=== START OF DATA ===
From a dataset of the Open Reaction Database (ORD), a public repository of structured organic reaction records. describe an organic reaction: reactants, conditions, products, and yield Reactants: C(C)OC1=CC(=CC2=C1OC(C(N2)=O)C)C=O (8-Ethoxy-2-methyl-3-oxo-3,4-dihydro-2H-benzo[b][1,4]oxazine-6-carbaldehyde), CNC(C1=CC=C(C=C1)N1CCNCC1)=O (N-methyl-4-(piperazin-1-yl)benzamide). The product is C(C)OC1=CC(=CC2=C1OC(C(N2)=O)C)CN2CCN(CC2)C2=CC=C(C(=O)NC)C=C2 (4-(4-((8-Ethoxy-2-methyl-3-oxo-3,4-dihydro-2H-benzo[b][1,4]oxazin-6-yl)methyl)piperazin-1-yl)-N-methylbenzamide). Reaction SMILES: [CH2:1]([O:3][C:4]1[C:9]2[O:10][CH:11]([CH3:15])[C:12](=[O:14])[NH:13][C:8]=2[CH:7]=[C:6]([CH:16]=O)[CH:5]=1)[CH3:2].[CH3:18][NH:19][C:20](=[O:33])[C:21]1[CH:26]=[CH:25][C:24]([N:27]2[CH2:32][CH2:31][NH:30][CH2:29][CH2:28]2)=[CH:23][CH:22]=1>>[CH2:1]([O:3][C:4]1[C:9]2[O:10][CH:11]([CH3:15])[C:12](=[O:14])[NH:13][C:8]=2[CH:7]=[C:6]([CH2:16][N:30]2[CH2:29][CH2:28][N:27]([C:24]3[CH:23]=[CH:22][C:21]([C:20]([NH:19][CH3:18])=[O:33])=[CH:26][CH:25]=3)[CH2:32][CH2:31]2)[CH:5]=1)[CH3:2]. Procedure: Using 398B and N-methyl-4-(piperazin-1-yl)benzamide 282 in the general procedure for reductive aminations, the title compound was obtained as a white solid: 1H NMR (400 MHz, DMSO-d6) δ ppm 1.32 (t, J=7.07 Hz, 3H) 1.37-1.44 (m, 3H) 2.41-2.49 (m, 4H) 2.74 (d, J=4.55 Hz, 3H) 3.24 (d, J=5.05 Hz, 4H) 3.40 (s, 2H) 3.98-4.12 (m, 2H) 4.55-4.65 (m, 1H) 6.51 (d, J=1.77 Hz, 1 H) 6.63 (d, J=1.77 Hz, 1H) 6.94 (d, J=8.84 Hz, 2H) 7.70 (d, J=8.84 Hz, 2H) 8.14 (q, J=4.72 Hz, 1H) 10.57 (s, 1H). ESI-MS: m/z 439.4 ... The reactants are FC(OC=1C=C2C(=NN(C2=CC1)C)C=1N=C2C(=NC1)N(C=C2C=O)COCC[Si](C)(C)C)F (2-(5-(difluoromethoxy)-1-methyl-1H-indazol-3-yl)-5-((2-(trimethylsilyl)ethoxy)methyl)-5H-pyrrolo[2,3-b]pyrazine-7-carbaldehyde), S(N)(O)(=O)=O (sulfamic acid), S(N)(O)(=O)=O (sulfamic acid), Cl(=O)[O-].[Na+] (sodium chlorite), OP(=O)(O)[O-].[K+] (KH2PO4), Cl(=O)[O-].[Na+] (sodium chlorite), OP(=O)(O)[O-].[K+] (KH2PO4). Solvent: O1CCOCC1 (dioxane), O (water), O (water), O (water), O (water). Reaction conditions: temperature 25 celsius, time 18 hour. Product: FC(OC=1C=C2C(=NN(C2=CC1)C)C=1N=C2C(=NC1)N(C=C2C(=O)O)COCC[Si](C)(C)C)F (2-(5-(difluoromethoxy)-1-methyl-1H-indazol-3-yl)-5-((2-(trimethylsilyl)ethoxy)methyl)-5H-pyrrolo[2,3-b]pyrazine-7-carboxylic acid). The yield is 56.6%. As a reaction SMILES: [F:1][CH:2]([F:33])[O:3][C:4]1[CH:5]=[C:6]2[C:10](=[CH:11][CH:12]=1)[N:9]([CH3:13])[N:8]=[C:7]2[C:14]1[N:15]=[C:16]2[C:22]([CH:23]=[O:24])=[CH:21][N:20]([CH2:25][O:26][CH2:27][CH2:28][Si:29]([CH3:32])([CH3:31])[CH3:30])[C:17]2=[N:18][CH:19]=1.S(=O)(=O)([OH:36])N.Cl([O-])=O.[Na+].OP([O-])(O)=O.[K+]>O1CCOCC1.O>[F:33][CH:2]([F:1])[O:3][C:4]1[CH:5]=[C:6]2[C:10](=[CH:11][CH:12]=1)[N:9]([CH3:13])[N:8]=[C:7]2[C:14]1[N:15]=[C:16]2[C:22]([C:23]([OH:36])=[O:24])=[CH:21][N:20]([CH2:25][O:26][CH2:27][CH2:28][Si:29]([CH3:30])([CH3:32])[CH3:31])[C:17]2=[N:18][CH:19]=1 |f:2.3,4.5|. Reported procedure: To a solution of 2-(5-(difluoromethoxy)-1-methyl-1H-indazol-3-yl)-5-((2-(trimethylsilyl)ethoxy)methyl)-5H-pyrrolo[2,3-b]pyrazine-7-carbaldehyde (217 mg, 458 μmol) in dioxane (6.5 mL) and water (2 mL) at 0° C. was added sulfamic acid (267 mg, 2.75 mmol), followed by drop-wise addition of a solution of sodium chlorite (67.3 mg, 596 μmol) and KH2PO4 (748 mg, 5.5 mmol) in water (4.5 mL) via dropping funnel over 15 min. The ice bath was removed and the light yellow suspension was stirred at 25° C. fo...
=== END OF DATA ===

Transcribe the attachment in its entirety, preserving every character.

From a dataset of the Open Reaction Database (ORD), a public repository of structured organic reaction records. describe an organic reaction: reactants, conditions, products, and yield Reactants: C(C)OC1=CC(=CC2=C1OC(C(N2)=O)C)C=O (8-Ethoxy-2-methyl-3-oxo-3,4-dihydro-2H-benzo[b][1,4]oxazine-6-carbaldehyde), CNC(C1=CC=C(C=C1)N1CCNCC1)=O (N-methyl-4-(piperazin-1-yl)benzamide). The product is C(C)OC1=CC(=CC2=C1OC(C(N2)=O)C)CN2CCN(CC2)C2=CC=C(C(=O)NC)C=C2 (4-(4-((8-Ethoxy-2-methyl-3-oxo-3,4-dihydro-2H-benzo[b][1,4]oxazin-6-yl)methyl)piperazin-1-yl)-N-methylbenzamide). Reaction SMILES: [CH2:1]([O:3][C:4]1[C:9]2[O:10][CH:11]([CH3:15])[C:12](=[O:14])[NH:13][C:8]=2[CH:7]=[C:6]([CH:16]=O)[CH:5]=1)[CH3:2].[CH3:18][NH:19][C:20](=[O:33])[C:21]1[CH:26]=[CH:25][C:24]([N:27]2[CH2:32][CH2:31][NH:30][CH2:29][CH2:28]2)=[CH:23][CH:22]=1>>[CH2:1]([O:3][C:4]1[C:9]2[O:10][CH:11]([CH3:15])[C:12](=[O:14])[NH:13][C:8]=2[CH:7]=[C:6]([CH2:16][N:30]2[CH2:29][CH2:28][N:27]([C:24]3[CH:23]=[CH:22][C:21]([C:20]([NH:19][CH3:18])=[O:33])=[CH:26][CH:25]=3)[CH2:32][CH2:31]2)[CH:5]=1)[CH3:2]. Procedure: Using 398B and N-methyl-4-(piperazin-1-yl)benzamide 282 in the general procedure for reductive aminations, the title compound was obtained as a white solid: 1H NMR (400 MHz, DMSO-d6) δ ppm 1.32 (t, J=7.07 Hz, 3H) 1.37-1.44 (m, 3H) 2.41-2.49 (m, 4H) 2.74 (d, J=4.55 Hz, 3H) 3.24 (d, J=5.05 Hz, 4H) 3.40 (s, 2H) 3.98-4.12 (m, 2H) 4.55-4.65 (m, 1H) 6.51 (d, J=1.77 Hz, 1 H) 6.63 (d, J=1.77 Hz, 1H) 6.94 (d, J=8.84 Hz, 2H) 7.70 (d, J=8.84 Hz, 2H) 8.14 (q, J=4.72 Hz, 1H) 10.57 (s, 1H). ESI-MS: m/z 439.4 ... The reactants are FC(OC=1C=C2C(=NN(C2=CC1)C)C=1N=C2C(=NC1)N(C=C2C=O)COCC[Si](C)(C)C)F (2-(5-(difluoromethoxy)-1-methyl-1H-indazol-3-yl)-5-((2-(trimethylsilyl)ethoxy)methyl)-5H-pyrrolo[2,3-b]pyrazine-7-carbaldehyde), S(N)(O)(=O)=O (sulfamic acid), S(N)(O)(=O)=O (sulfamic acid), Cl(=O)[O-].[Na+] (sodium chlorite), OP(=O)(O)[O-].[K+] (KH2PO4), Cl(=O)[O-].[Na+] (sodium chlorite), OP(=O)(O)[O-].[K+] (KH2PO4). Solvent: O1CCOCC1 (dioxane), O (water), O (water), O (water), O (water). Reaction conditions: temperature 25 celsius, time 18 hour. Product: FC(OC=1C=C2C(=NN(C2=CC1)C)C=1N=C2C(=NC1)N(C=C2C(=O)O)COCC[Si](C)(C)C)F (2-(5-(difluoromethoxy)-1-methyl-1H-indazol-3-yl)-5-((2-(trimethylsilyl)ethoxy)methyl)-5H-pyrrolo[2,3-b]pyrazine-7-carboxylic acid). The yield is 56.6%. As a reaction SMILES: [F:1][CH:2]([F:33])[O:3][C:4]1[CH:5]=[C:6]2[C:10](=[CH:11][CH:12]=1)[N:9]([CH3:13])[N:8]=[C:7]2[C:14]1[N:15]=[C:16]2[C:22]([CH:23]=[O:24])=[CH:21][N:20]([CH2:25][O:26][CH2:27][CH2:28][Si:29]([CH3:32])([CH3:31])[CH3:30])[C:17]2=[N:18][CH:19]=1.S(=O)(=O)([OH:36])N.Cl([O-])=O.[Na+].OP([O-])(O)=O.[K+]>O1CCOCC1.O>[F:33][CH:2]([F:1])[O:3][C:4]1[CH:5]=[C:6]2[C:10](=[CH:11][CH:12]=1)[N:9]([CH3:13])[N:8]=[C:7]2[C:14]1[N:15]=[C:16]2[C:22]([C:23]([OH:36])=[O:24])=[CH:21][N:20]([CH2:25][O:26][CH2:27][CH2:28][Si:29]([CH3:30])([CH3:32])[CH3:31])[C:17]2=[N:18][CH:19]=1 |f:2.3,4.5|. Reported procedure: To a solution of 2-(5-(difluoromethoxy)-1-methyl-1H-indazol-3-yl)-5-((2-(trimethylsilyl)ethoxy)methyl)-5H-pyrrolo[2,3-b]pyrazine-7-carbaldehyde (217 mg, 458 μmol) in dioxane (6.5 mL) and water (2 mL) at 0° C. was added sulfamic acid (267 mg, 2.75 mmol), followed by drop-wise addition of a solution of sodium chlorite (67.3 mg, 596 μmol) and KH2PO4 (748 mg, 5.5 mmol) in water (4.5 mL) via dropping funnel over 15 min. The ice bath was removed and the light yellow suspension was stirred at 25° C. fo...